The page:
A poster boy for the Obama administration’s plans for the increasingly-controversial war in Afghanistan resigned in protest last month and the departure has sent shock waves through the White House, which faces increasing criticism over its handling of the conflict.

“I have lost understanding of and confidence in the strategic purposes of the United States’ presence in Afghanistan,” Matthew Hoh wrote in his four-page resignation letter from the Foreign Service. “I have doubts and reservations about our current strategy and planned future strategy, but my resignation is based no upon how we are pursuing this war, but why and to what end.”

Hoh is a former Marine captain and Iraq war veteran. He also served at the Pentagon and later as a civilian State Department worker in Iraq and Washington. The Foreign Service sent him to Zabul province in Afghanistan to serve as a senior civilian adviser.

Then he quit and the Obama administration went into immediate damage control mode.

The Washington Post reports:

The reaction to Hoh’s letter was immediate. Senior U.S. officials, concerned that they would lose an outstanding officer and perhaps gain a prominent critic, appealed to him to stay.

U.S. Ambassador Karl W. Eikenberry brought him to Kabul and offered him a job on his senior embassy staff. Hoh declined. From there, he was flown home for a face-to-face meeting with Richard C. Holbrooke, the administration’s special representative for Afghanistan and Pakistan.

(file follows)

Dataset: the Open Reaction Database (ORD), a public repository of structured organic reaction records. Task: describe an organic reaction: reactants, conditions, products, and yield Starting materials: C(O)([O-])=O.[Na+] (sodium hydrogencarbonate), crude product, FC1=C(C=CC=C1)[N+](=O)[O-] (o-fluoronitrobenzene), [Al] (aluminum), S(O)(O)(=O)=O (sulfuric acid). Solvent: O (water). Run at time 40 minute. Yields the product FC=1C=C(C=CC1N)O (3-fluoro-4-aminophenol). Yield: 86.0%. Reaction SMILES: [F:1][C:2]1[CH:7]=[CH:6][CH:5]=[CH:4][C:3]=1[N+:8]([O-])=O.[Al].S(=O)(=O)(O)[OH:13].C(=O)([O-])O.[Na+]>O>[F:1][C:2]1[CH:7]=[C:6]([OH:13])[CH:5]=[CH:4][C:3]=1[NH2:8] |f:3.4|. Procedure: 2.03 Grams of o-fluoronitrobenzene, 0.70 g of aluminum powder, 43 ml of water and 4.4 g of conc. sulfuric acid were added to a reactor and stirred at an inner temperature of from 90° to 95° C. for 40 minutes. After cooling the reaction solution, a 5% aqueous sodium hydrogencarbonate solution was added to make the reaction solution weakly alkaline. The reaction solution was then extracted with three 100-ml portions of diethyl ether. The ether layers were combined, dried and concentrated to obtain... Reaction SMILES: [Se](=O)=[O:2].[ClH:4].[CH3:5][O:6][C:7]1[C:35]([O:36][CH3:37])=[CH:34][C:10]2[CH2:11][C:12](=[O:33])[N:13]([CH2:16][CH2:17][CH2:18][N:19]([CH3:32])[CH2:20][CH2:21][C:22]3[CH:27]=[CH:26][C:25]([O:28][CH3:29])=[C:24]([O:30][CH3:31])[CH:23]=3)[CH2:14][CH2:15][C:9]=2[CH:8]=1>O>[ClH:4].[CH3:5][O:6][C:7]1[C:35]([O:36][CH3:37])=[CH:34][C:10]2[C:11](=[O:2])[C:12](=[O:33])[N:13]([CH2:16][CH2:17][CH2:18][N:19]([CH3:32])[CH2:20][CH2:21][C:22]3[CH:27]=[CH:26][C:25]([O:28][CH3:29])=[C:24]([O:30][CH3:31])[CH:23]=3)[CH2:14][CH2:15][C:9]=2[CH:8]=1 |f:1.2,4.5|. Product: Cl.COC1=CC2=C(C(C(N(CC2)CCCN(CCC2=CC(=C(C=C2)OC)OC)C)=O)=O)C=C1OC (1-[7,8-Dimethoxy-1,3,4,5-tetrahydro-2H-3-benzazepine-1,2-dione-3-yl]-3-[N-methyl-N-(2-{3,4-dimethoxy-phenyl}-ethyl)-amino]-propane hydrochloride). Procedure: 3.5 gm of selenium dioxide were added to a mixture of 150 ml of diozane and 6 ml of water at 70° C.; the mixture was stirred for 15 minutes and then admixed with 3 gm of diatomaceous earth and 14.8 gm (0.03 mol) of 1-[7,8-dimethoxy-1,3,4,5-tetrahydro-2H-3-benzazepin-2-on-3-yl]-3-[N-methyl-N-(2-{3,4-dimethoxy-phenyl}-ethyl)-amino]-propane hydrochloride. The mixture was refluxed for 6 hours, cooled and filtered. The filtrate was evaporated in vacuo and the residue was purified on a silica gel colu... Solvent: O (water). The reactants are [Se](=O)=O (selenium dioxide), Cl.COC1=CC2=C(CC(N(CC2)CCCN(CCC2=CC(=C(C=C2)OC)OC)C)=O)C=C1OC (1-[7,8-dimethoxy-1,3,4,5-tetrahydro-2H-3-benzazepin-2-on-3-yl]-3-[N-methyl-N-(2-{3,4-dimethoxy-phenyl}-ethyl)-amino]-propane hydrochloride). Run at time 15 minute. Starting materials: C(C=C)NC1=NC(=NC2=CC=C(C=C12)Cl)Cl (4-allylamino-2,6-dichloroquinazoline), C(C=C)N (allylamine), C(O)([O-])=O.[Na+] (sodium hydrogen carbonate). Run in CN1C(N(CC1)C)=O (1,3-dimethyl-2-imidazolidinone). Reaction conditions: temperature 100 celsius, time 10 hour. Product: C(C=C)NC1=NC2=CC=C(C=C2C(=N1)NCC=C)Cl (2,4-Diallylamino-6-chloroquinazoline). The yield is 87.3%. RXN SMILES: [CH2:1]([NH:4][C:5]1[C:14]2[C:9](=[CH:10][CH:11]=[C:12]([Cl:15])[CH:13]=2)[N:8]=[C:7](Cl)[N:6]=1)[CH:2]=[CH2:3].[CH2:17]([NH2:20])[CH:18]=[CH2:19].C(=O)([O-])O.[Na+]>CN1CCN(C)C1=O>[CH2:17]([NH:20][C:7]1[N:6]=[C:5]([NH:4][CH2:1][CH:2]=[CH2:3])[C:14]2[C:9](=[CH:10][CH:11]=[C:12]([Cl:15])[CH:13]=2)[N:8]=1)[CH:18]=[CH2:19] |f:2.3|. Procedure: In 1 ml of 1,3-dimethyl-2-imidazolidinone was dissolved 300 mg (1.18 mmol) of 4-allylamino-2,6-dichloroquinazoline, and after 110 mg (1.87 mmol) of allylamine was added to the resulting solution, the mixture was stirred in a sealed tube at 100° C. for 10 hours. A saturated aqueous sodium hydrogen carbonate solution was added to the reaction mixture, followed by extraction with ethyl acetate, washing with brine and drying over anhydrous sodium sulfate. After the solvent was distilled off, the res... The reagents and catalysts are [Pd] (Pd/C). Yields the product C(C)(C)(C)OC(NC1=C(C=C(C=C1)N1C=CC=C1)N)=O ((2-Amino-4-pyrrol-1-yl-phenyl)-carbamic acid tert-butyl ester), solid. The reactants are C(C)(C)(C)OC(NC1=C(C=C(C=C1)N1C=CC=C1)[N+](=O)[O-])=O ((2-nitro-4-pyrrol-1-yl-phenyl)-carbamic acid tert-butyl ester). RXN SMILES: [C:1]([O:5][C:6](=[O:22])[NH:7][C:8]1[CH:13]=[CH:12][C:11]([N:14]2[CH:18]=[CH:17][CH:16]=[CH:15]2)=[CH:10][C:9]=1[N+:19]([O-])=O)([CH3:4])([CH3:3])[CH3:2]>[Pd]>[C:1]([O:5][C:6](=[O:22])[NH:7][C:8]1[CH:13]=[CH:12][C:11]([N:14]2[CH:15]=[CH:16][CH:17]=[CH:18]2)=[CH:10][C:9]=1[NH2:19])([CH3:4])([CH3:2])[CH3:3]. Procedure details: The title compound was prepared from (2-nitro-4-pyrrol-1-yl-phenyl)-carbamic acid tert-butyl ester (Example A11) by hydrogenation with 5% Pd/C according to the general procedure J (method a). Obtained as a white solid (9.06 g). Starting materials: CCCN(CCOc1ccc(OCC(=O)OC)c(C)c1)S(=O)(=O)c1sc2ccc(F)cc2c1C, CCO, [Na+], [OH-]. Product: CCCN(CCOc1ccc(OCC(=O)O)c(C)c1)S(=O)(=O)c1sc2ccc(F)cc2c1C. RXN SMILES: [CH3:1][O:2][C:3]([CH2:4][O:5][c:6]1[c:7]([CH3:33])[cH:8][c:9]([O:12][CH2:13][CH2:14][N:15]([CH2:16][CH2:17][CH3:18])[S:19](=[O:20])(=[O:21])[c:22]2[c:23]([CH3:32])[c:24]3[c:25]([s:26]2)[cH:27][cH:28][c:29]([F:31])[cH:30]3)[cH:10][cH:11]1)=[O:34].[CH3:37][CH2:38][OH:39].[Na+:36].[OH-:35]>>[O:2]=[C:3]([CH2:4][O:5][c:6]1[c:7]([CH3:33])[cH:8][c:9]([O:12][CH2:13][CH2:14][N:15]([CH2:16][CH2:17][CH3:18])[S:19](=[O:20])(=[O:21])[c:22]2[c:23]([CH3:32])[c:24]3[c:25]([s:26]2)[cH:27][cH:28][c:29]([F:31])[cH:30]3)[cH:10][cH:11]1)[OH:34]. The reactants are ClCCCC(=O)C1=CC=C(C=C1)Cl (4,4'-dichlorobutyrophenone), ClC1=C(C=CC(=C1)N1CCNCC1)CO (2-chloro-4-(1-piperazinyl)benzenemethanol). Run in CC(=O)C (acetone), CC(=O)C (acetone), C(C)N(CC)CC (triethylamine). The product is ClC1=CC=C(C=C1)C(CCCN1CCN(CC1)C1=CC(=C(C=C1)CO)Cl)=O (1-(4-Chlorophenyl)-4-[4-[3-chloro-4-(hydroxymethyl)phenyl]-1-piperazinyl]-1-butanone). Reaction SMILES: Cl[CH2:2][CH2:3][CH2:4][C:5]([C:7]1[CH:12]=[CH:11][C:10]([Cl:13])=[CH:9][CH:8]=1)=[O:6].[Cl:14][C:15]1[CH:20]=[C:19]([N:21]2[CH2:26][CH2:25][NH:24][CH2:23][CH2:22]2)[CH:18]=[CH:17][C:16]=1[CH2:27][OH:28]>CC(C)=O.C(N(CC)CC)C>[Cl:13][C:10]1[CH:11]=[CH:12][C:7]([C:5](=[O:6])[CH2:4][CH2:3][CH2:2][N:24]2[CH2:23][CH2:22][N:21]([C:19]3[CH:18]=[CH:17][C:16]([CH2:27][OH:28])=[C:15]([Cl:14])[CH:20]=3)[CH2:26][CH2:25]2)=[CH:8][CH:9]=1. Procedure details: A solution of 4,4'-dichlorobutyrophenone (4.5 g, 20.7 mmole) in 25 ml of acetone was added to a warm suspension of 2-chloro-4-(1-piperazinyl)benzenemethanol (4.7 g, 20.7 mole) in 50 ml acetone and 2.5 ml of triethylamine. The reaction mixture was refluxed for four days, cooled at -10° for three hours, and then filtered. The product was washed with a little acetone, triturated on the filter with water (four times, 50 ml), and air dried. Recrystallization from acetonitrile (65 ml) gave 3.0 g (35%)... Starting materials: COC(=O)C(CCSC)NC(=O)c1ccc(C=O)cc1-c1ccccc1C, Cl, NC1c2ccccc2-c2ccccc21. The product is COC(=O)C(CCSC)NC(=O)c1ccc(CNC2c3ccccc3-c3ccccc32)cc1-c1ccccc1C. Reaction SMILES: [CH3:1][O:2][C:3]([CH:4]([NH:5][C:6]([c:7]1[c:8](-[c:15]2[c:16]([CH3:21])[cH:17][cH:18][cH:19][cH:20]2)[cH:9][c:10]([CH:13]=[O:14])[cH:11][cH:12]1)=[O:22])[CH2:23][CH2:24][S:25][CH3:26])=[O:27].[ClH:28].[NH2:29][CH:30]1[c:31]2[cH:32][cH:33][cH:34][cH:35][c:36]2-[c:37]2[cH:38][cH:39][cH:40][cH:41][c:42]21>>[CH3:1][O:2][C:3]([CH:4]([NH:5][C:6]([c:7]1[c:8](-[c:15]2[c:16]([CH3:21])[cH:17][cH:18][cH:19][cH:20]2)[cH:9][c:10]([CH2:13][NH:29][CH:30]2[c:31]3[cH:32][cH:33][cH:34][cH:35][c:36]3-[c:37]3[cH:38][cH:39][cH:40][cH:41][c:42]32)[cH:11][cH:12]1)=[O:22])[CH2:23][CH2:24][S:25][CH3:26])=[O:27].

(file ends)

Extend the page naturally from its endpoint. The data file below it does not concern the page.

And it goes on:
“We took his letter very seriously, because he was a good officer,” Holbrooke said in an interview. “We all thought that given how serious his letter was, how much commitment there was, and his prior track record, we should pay close attention to him.”

While he did not share Hoh’s view that the war “wasn’t worth the fight,” Holbrooke said, “I agreed with much of his analysis.” He asked Hoh to join his team in Washington, saying that “if he really wanted to affect policy and help reduce the cost of the war on lives and treasure,” why not be “inside the building, rather than outside, where you can get a lot of attention but you won’t have the same political impact?”

Hoh accepted the argument and the job, but changed his mind a week later. “I recognize the career implications, but it wasn’t the right thing to do,” he said in an interview Friday, two days after his resignation became final.

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